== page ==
Mango prices have slumped 50 from last month after rumors surfaced that farmers are afraid to eat their own fruit due to safety concerns.
A kilogram of Cat Chu, a specialty of Dong Thap Province, now sells at only VND15,000 (US$0.67), Tran Hoang Dan, who runs the province’s largest fruit wholesale facility, said.
Farmers said the media has reported that the bags typically used to wrap the fruits in an effort to improve their color and appearance are of “dubious origin.”
The rumor was first spread in May 2015, prompting the Dong Thap agriculture department to look into the issue, according to the department's deputy director Nguyen Thanh Tai.
“All tests have shown that there is nothing abnormal with the Taiwanese bags and the quarantine processes applied to the mangos as rumored,” Tai said.
The official added that Dong Thap exports thousands of metric tons of its mangos to Japan, Russia, the Republic of Korea (RoK), and New Zealand on an annual basis, with no shipment failing to pass quarantine.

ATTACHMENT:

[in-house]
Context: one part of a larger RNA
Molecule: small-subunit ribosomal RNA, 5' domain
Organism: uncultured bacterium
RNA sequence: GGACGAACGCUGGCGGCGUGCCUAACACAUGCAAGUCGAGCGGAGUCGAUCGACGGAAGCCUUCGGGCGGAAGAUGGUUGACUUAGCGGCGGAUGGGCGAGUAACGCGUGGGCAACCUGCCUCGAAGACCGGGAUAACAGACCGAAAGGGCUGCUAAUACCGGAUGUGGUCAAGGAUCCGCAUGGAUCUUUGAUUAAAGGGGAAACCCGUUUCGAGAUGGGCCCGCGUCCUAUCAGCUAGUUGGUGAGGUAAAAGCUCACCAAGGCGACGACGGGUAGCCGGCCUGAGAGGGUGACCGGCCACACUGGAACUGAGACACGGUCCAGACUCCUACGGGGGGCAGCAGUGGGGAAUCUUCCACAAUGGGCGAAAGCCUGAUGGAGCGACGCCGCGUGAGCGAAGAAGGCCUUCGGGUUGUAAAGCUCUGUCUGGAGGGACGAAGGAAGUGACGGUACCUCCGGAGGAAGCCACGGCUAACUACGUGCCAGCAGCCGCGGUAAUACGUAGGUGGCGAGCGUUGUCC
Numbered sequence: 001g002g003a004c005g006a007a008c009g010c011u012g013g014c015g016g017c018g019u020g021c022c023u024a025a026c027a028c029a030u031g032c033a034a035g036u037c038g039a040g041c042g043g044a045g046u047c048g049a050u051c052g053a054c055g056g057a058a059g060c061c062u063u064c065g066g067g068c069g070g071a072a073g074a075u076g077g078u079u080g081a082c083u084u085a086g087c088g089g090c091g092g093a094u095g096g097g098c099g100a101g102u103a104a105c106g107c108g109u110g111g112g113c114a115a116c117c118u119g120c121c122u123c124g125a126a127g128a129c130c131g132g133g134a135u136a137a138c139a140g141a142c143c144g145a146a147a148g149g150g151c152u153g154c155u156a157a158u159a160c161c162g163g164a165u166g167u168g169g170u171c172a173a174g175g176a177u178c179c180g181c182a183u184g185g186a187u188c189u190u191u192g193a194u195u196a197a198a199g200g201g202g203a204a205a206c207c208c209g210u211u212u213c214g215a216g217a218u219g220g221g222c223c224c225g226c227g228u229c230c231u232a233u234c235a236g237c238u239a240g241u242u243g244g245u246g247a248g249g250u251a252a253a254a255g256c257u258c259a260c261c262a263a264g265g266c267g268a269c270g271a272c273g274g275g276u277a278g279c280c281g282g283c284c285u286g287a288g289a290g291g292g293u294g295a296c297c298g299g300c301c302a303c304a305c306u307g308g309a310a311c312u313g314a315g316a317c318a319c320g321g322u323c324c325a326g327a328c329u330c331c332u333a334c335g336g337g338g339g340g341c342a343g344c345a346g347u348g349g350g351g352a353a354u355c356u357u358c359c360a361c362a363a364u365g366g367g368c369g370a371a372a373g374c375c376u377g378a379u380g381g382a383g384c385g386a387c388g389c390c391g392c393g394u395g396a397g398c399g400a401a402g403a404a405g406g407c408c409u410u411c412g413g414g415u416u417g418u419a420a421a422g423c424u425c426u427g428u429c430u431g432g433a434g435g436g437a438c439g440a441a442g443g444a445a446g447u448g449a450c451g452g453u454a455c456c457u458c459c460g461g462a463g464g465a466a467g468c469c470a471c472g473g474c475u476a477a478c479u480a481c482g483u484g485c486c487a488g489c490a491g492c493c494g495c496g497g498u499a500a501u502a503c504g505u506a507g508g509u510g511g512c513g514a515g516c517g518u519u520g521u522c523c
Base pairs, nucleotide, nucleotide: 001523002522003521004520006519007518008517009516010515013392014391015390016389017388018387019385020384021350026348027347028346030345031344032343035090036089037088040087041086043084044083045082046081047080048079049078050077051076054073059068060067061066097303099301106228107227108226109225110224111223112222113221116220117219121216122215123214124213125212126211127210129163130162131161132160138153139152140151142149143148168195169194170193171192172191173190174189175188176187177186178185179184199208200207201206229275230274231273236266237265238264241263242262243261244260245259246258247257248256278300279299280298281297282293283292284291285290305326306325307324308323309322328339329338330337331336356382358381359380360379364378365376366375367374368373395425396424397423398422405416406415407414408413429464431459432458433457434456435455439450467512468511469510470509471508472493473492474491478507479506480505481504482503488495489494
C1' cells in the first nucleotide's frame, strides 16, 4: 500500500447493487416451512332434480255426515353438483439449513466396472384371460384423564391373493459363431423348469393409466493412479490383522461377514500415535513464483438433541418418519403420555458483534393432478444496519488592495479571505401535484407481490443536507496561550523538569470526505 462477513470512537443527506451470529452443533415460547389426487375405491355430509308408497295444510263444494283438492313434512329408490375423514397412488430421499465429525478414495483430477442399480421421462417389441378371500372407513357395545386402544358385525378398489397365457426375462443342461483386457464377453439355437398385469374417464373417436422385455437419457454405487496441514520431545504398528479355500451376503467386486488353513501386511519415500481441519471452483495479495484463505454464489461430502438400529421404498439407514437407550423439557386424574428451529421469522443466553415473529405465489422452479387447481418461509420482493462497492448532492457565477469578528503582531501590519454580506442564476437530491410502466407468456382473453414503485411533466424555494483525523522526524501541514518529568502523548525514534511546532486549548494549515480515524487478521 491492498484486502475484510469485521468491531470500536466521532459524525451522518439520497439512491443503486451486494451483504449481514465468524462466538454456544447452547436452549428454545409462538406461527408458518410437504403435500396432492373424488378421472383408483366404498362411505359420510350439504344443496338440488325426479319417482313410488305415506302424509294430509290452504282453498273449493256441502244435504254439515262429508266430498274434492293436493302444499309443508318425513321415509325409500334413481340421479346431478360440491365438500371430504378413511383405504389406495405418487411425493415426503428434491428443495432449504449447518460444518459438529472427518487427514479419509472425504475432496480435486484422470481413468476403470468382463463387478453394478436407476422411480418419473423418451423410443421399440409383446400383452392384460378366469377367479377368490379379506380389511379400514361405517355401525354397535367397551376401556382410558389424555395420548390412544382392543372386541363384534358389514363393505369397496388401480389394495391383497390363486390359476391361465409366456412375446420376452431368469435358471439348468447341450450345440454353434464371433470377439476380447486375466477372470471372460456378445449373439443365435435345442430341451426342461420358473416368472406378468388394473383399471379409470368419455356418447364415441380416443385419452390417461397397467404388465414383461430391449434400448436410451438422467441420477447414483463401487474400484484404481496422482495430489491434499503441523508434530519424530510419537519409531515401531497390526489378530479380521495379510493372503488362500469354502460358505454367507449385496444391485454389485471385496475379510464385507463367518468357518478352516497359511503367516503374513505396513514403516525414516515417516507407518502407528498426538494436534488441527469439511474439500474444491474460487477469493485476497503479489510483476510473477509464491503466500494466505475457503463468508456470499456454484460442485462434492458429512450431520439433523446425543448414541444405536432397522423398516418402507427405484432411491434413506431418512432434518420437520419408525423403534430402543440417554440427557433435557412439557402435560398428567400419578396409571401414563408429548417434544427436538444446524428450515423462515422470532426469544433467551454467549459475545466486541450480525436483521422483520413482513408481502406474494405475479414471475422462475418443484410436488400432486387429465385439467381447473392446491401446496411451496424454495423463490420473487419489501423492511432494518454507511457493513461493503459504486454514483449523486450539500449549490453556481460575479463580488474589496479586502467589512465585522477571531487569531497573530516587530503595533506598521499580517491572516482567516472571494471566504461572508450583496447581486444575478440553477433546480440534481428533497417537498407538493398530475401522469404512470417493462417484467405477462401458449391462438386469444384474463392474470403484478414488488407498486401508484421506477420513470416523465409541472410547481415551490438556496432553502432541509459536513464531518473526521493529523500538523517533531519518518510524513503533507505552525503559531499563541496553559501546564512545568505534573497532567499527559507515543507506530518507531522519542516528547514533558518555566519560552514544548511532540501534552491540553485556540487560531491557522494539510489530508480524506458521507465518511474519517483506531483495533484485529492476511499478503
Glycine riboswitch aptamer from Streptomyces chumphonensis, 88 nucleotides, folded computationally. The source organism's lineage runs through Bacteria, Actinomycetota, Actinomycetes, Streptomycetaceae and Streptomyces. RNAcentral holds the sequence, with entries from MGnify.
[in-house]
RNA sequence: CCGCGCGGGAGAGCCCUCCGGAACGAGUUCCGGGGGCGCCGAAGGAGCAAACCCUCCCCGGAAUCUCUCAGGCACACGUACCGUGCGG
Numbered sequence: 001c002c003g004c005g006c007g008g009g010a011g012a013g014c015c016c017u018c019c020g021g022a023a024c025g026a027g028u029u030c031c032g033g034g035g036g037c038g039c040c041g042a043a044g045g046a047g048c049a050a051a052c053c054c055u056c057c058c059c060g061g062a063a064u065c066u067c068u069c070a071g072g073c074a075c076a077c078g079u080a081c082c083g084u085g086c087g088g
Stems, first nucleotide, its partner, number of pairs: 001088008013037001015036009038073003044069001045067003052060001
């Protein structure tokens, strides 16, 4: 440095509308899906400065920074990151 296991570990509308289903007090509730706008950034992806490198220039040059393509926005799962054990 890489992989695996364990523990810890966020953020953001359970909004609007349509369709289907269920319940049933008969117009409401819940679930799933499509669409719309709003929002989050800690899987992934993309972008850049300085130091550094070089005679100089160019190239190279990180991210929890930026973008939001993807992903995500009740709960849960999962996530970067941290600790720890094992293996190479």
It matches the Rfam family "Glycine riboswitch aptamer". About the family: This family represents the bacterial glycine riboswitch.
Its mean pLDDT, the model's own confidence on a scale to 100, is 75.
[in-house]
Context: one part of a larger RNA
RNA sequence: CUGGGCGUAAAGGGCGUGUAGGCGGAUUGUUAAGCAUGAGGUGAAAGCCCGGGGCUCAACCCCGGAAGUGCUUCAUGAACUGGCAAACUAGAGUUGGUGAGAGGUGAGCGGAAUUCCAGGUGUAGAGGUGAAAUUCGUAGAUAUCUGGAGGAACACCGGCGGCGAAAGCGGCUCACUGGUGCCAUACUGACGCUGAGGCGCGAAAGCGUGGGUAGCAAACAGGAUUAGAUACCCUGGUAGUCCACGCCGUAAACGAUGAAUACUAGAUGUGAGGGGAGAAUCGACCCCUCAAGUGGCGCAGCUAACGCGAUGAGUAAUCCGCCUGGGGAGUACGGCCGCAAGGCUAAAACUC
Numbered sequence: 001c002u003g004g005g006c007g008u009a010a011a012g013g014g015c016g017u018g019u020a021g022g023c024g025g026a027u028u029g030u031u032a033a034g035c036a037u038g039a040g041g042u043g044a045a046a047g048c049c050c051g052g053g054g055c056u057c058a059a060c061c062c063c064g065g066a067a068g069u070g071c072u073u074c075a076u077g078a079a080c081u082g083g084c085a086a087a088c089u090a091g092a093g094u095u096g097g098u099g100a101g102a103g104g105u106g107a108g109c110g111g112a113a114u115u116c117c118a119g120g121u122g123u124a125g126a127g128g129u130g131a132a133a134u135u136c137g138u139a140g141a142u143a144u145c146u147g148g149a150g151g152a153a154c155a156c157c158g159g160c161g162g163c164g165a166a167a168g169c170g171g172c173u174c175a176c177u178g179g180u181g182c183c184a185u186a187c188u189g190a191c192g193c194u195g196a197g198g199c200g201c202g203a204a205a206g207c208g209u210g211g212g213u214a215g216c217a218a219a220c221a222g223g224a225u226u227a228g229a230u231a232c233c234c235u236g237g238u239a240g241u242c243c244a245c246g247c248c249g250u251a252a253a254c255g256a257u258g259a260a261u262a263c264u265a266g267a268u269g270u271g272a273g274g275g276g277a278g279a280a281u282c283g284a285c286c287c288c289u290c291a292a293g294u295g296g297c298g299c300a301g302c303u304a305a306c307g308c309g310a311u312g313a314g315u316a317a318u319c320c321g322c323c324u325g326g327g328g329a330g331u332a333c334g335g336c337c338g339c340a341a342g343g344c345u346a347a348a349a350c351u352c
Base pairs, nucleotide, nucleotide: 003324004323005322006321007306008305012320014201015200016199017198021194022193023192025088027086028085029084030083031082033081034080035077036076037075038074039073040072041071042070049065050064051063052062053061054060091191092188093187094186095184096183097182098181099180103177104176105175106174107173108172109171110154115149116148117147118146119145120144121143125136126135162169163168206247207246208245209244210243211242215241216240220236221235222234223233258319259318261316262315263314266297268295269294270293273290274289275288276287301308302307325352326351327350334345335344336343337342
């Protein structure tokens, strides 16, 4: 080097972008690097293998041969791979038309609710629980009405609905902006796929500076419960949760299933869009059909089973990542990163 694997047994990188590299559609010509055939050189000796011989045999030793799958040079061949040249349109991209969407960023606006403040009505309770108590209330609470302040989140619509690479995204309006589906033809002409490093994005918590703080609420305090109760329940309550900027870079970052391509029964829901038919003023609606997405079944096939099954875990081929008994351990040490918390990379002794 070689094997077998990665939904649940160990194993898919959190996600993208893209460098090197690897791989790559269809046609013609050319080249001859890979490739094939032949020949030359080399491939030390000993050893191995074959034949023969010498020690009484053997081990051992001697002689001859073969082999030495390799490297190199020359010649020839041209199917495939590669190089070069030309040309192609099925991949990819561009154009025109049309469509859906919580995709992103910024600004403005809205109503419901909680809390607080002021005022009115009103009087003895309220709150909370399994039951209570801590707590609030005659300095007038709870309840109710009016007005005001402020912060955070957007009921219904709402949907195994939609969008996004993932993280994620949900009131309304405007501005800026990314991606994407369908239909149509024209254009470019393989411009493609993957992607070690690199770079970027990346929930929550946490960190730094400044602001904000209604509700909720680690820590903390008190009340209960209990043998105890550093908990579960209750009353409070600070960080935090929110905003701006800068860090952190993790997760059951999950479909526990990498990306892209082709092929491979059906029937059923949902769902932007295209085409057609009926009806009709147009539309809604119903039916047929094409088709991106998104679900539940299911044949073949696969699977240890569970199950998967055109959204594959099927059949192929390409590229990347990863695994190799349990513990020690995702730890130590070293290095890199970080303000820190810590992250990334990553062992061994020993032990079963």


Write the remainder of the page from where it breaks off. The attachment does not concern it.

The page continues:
On May 4, the administration of Tien Giang Province, where mango farmers suffered from the same hearsay, also tasked relevant agencies with probing the case to assist growers.
Do Van Phuoc, head of Tien Giang’s market surveillance agency, said that importers of the Taiwanese bags have all the necessary paperwork and that the bags are not banned from being imported as per Vietnamese law.
Dr. Vo Huu Thoai, deputy head of the Southern Fruit Research Institute, said wrapping fruits before harvest is a modern technique used widely around the world.
The expert said the bags help protect the fruits from pests, birds, and diseases and keep the skin color bright. The wrapping is also meant to limit the effect of insecticides on the fruits and make them ready for consumption, he added.
Such techniques have been used in Japan for over a century, and Taiwan and China began to follow suit more than 50 years ago, according to Tai, the department's deputy director in Dong Thap.
“Nearly 100% of the 9,000 hectare mango crops in Dong Thap apply this technique,” he said. “RoK and Russian companies that have plants in the province and source mangos from local farmers also request that the fruits be wrapped before harvest.”